A Letter To My Tics

A letter to my tics

As the day progresses,

you emerge.

Sounds ominous, I know: I’m trying to see you as a pet. A creature I never asked for, but was given to.

And like a Christmas present from a distant Aunt,

I’ve sympathetically adopted you into my body. You live in me now.

the quick spasm of brain to mind to blood vessels to nerves, a jerk, a shock, an electrocution-

it’s almost like a dance.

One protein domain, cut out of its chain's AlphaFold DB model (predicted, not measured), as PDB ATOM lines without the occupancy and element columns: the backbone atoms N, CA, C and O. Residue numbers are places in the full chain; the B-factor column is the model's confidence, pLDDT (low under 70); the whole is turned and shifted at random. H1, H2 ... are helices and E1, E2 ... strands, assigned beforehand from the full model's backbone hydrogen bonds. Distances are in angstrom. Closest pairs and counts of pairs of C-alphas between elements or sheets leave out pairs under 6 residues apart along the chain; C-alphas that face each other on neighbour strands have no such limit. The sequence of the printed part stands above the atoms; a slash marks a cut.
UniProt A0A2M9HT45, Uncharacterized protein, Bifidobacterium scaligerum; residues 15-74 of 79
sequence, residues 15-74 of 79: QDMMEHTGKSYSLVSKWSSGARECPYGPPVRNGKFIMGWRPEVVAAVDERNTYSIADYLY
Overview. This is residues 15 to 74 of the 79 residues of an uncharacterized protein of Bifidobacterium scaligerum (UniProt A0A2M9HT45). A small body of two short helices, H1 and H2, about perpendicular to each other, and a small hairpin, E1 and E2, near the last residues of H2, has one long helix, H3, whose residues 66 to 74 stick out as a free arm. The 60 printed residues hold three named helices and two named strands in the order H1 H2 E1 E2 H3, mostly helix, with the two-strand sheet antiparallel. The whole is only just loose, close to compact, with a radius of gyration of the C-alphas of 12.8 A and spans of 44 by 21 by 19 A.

Well, if you consider a dance like one of a Caucasian dad attempt of sorts but fast forwarded way too quickly, so fast but so adamant it’s hard to miss.

and I laugh in embarrassment, because I don’t want to love you.

I don’t want to glorify you,

Or keep you,

Or protect you.

But when you bark inside of me I cannot help but react.

So, I will let you stay in my home of a body until you pass away.

And you will come and go,

and maybe,

I will grow.

Editor’s note: It is normal to feel fatigue when dealing with a mental illness. Here is some guidance if you feel that you need help from others.